In 1789 the government placed the royal family under house arrest at the Tuileries Palace in Paris. After an attack on the Tuileries in 1792, the royal family moved to the Legislative Assembly. They were imprisoned in the Temple Prison later that year. Just a month later, the National Convention of France announced that it had abolished the French monarchy. The Revolutionary Tribunal convicted Marie-Antoinette of high treason, and on 16 October 1793, the Tribunal executed her by guillotine.
It was hard for me to imagine Marie-Antoinette roaming the halls of this rather modest chateau. Especially considering all the stories told about her outrageous spending habits and love of the finer things in life. Even by today’s standards, the Petit Trianon is quite stunning and elegant. Yet it seems restrained, even austere compared to the extravagance and opulence of the Palace of Versailles. It’s worth seeing both homes, if only to compare the two architectural and decorative styles.
The Queen’s Hamlet
While exploring the grounds of the Palace of Versailles, you may happen upon a smattering of rustic medieval-looking buildings. This was the Hameau de la Reine, or the Queen’s Hamlet.
Marie Antoinette ordered the construction of the hamlet in 1783. She had a great love and fascination for the country life, and these buildings certainly reflect that. The Queen’s Hamlet, built in the Norman style between 1783 and 1787, included eleven houses and a farm, which provided food for the palace.
One building that was undergoing restoration during our visit was the “Queen’s House”:
Needless to say, the house was abandoned after the French Revolution and fell into disrepair. The Queen’s House and surrounding buildings are currently under restoration to their original architectural styles. This includes any additions from the First Empire and Restoration periods. The interiors are also undergoing restoration to their First Empire glory.
They had a wonderful display detailing the renovation work. This included a picture of what the Queen’s House looks like underneath all the scaffolding. The house is actually two separate buildings, joined by a wooden gallery. The fashion house Dior is sponsoring the restoration work.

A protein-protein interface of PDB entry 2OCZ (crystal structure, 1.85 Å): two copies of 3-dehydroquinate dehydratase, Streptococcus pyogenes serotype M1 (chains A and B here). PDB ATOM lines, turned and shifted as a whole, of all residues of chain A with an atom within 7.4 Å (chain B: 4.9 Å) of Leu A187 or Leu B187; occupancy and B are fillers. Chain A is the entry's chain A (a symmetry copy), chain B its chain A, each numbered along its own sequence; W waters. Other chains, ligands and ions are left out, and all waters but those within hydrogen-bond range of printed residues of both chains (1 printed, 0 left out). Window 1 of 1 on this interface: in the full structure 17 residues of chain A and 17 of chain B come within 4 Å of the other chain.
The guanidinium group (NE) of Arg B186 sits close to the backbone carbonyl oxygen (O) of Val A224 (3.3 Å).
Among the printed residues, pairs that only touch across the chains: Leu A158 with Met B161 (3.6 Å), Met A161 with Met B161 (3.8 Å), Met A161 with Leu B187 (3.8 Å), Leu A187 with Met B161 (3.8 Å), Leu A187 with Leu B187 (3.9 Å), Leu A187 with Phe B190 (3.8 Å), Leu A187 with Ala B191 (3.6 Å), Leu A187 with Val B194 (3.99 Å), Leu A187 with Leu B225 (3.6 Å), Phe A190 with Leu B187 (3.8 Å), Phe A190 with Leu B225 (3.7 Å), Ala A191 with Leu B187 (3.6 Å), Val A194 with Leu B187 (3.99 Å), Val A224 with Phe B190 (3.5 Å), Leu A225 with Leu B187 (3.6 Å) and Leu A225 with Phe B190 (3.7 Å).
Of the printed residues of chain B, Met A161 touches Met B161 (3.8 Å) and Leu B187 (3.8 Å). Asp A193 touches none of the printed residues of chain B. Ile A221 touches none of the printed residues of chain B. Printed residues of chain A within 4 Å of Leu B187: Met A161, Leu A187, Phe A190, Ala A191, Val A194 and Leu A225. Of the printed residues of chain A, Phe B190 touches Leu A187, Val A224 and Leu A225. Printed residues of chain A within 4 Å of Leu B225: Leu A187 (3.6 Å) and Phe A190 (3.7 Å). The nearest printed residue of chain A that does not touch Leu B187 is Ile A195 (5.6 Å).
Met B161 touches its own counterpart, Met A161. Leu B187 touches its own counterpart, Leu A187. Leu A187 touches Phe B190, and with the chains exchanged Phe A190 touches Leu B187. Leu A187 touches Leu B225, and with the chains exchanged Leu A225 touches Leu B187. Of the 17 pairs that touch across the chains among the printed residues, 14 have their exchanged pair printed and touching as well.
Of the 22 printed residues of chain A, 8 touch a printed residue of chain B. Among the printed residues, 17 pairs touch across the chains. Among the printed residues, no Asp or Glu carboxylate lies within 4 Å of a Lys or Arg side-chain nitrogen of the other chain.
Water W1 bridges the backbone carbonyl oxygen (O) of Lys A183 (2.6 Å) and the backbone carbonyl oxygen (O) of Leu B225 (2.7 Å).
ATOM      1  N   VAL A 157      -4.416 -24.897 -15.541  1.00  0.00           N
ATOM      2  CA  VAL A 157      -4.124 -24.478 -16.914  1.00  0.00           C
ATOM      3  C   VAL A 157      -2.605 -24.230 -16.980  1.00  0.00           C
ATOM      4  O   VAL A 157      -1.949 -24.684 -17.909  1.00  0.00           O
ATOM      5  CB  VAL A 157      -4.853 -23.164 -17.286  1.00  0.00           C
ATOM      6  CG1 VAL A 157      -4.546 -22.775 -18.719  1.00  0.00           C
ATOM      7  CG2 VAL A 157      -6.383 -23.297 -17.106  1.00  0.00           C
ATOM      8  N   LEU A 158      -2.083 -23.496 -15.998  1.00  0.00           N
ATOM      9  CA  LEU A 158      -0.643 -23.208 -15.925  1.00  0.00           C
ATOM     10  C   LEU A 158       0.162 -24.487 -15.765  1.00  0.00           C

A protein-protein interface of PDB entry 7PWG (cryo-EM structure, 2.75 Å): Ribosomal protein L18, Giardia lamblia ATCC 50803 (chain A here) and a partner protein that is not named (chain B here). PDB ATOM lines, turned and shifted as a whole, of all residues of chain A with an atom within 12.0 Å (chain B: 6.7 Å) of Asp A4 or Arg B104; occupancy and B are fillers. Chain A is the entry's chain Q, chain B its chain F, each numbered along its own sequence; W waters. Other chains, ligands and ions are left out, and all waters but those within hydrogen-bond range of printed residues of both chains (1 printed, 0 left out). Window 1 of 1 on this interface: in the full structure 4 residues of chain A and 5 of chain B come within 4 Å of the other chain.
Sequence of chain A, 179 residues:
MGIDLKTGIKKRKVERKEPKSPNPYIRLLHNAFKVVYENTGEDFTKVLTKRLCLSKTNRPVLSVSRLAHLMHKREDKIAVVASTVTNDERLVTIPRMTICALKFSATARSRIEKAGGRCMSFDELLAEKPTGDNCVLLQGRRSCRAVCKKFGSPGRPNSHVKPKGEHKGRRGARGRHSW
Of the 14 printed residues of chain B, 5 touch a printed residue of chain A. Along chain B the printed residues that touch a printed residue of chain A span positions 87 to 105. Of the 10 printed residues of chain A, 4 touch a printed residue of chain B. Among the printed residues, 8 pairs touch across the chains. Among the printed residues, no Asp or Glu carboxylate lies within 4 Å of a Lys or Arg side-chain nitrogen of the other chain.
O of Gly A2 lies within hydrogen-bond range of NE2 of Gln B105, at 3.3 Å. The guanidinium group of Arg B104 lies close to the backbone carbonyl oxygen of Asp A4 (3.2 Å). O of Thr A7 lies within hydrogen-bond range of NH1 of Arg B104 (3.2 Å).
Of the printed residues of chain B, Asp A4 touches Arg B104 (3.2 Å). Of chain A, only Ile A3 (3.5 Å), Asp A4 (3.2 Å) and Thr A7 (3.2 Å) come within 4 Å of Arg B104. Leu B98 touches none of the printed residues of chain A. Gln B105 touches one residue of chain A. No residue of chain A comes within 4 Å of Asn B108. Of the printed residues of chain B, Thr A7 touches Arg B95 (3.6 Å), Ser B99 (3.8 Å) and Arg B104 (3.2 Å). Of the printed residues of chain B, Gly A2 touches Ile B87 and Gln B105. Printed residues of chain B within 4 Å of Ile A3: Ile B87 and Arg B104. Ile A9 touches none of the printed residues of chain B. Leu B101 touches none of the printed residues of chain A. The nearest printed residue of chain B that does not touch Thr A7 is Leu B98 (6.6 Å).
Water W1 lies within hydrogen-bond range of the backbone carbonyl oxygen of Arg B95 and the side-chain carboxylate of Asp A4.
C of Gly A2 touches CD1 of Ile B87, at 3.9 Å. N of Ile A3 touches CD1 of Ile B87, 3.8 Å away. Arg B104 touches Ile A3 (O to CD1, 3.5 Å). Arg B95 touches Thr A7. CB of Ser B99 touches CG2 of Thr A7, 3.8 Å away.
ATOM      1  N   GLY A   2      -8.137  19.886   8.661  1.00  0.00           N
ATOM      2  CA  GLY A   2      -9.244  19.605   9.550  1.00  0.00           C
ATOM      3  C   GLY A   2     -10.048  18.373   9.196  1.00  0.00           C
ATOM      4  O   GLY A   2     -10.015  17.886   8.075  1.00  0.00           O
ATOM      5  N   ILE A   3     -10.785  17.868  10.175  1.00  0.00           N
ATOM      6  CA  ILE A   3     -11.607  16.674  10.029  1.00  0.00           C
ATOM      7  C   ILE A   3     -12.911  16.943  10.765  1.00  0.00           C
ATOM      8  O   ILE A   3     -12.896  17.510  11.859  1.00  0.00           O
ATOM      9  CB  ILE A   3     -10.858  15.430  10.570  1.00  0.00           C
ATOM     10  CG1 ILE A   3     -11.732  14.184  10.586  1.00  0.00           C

Most of the gardens in the Queen’s Hamlet are still true to their original 18th Century layouts, though. In fact, the hamlet gardens included fruit trees, vineyards and vegetable gardens:
Honestly, the buildings here don’t feel real. It almost felt like a movie set. It’s easy to see why Marie Antoinette loved this place so much. The Palace of Versailles, for all its grandeur feels overwhelming by comparison.
The best part of the Queen’s Hamlet, though, is the actual farm itself. It’s gorgeous!
There’s livestock galore here, including pot-bellied pigs, chickens, ducks, and sheep. Marie Antoinette had livestock imported all the way from Switzerland.
Things really livened up during our visit when a weasel got into the hen house. We watched with great amusement as staff chased the little guy around with a Tupperware tote trying to trap it! They weren’t having much luck while we were there. These little suckers are wily:
Marie Antoinette’s love of “simple country living” got her into some trouble, though. She enjoyed dressing up like a peasant. So much so, that she would even milk the cows. She would play the part of a poor shepherdess, all the while still surrounded by luxury and splendour.
The local French people already didn’t appreciate her wild spending habits during hard economic times. And her choices of pastimes at the hamlet seemingly mocked peasant life, which only added to their animosity. This growing resentment was one of the factors that eventually led to the French Revolution in 1789.
Where to Stay
Looking for a place to stay in Versailles? Start your search here: